The Liturgy of Creation: Understanding Calendars in Old Testament Context, By Michael LeFebvre
The Liturgy of Creation
  • Length: 280 pages
  • Dimensions: 6 × 9 in
  • Published: August 06, 2019
  • Imprint: IVP Academic
  • Item Code: 5262
  • ISBN: 9780830852628

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Biblical Foundations Award Finalist

Holidays today are often established by legislation, and calendars are published on paper and smart phones. But how were holidays chosen and taught in biblical Israel? And what might these holidays have to do with the creation narrative?

In this book, Michael LeFebvre considers the calendars of the Pentateuch with their basis in the heavenly lights and the land's agricultural cadences. He argues that dates were added to Old Testament narratives not as journalistic details but to teach sacred rhythms of labor and worship. LeFebvre then applies this insight to the creation week, finding that the days of creation also serve a liturgical purpose and not a scientific one.

The Liturgy of Creation restores emphasis on the religious function of the creation week as a guide for Sabbath worship. Scholars, students, and church members alike will appreciate LeFebvre's careful scholarship and pastoral sensibilities.

"If as modern Bible readers, we want to understand Israel of the Old Testament, we must step out of our own perceptions of time and history and enter their world of thinking. This book will enable us to do that with insights that can revolutionize our interpretation of the Sabbath and its corollary, the creation week. Open these pages and let Dr. LeFebvre become your tour guide to an Israelite view of time and calendar. He did not always persuade me, and he may not always persuade you, but we can all benefit from his insights, and the suggestions that he makes are worth pondering."

John H. Walton, Old Testament professor at Wheaton College and Graduate School, author of The Lost World of Genesis One

"The Liturgy of Creation is an important book for many reasons. LeFebvre helps us understand the Israelite calendar in relationship to the significant annual festivals that were so central to the life and theology of the Old Testament people of God. His work on the calendar itself is worth reading, but he goes further and draws crucial conclusions concerning creation in a way that affects the present debate over the relationship between science and faith. This book is essential reading for all serious students of the Old Testament."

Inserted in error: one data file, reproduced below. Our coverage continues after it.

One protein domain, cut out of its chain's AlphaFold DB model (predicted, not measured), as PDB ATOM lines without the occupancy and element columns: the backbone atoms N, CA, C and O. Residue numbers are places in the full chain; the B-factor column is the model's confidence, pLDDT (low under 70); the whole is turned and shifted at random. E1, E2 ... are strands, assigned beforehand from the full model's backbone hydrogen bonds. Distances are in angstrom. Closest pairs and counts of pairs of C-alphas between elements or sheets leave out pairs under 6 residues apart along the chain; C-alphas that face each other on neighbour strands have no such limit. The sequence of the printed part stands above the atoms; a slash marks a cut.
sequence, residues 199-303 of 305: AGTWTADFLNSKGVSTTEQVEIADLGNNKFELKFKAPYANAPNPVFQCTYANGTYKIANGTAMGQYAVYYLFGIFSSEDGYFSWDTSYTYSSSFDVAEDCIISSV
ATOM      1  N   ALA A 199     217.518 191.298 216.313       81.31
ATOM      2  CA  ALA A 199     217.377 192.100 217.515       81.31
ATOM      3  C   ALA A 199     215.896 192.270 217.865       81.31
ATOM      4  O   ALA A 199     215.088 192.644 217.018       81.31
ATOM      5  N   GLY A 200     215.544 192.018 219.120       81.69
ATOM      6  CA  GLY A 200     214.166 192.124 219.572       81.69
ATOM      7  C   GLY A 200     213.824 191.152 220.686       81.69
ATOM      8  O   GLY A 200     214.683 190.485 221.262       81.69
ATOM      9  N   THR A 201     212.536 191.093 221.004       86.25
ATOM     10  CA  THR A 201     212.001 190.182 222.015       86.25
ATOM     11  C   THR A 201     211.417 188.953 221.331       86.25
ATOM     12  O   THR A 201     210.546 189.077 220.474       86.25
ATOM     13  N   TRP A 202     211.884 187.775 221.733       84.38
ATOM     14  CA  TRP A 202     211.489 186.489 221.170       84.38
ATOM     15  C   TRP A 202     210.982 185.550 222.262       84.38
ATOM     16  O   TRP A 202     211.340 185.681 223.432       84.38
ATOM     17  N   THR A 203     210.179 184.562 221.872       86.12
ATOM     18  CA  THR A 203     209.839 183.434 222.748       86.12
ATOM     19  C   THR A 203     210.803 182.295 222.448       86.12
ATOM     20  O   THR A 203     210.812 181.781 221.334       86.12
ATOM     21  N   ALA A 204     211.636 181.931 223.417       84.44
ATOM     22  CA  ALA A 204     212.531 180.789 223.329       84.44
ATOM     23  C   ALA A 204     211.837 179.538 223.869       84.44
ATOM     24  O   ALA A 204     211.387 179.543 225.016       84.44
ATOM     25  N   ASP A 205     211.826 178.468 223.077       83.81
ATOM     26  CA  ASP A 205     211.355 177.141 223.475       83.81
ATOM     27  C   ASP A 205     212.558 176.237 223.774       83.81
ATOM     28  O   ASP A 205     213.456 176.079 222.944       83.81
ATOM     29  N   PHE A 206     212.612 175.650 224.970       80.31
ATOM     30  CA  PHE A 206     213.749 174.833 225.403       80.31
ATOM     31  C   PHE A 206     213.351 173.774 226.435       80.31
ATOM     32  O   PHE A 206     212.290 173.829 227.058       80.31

Tremper Longman III, distinguished scholar and professor emeritus of biblical studies, Westmont College

"Dr. LeFebvre has accomplished something remarkable: he has written something that is academically responsible and creative and is at the same time readable and clear for the intelligent layperson."

From the foreword by C. John Collins, professor of Old Testament, Covenant Theological Seminary

"Given the amount of ink that's already been spilled dissecting and debating the opening two chapters of Genesis, one would think there would be nothing left to say—or at least nothing fresh to say. Enter Dr. Michael LeFebvre's The Liturgy of Creation: Understanding Calendars in Old Testament Context. Drawing on his expertise in Old Testament law, Dr. LeFebvre offers us a winsome and, in many ways, compelling defense of reading the creation week of Genesis 1:1–2:3 as a calendar narrative. Here is something not only scholarly and substantive but insightful and original. Not everyone will agree with all of his conclusions. But surely everyone will be benefited by a close reading of this important book. I highly recommend it!"

Todd Wilson, president, The Center for Pastor Theologians

"This is the work on Genesis 1 that I have waited for. Dr. LeFebvre offers a compelling understanding of the creation account by rooting it in the concerns of law, specifically the calendars that set the cadence of life for God's people. No one will be able to dismiss this work as mere accommodation, but it affirms students and working scientists to embrace without fear what they read in the book of nature."